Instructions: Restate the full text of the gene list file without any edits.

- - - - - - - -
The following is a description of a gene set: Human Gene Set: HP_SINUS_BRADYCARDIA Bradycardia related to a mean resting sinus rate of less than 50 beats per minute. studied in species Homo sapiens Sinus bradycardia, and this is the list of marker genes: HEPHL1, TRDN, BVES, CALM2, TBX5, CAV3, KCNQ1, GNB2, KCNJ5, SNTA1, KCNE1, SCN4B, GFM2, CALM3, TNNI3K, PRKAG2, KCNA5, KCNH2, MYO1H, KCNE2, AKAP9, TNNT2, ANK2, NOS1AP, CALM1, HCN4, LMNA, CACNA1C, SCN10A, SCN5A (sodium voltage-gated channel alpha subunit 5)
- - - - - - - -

The following is a description of a gene set: Human Gene Set: HP_SINUS_BRADYCARDIA Bradycardia related to a mean resting sinus rate of less than 50 beats per minute. studied in species Homo sapiens Sinus bradycardia, and this is the list of marker genes: HEPHL1, TRDN, BVES, CALM2, TBX5, CAV3, KCNQ1, GNB2, KCNJ5, SNTA1, KCNE1, SCN4B, GFM2, CALM3, TNNI3K, PRKAG2, KCNA5, KCNH2, MYO1H, KCNE2, AKAP9, TNNT2, ANK2, NOS1AP, CALM1, HCN4, LMNA, CACNA1C, SCN10A, SCN5A (sodium voltage-gated channel alpha subunit 5)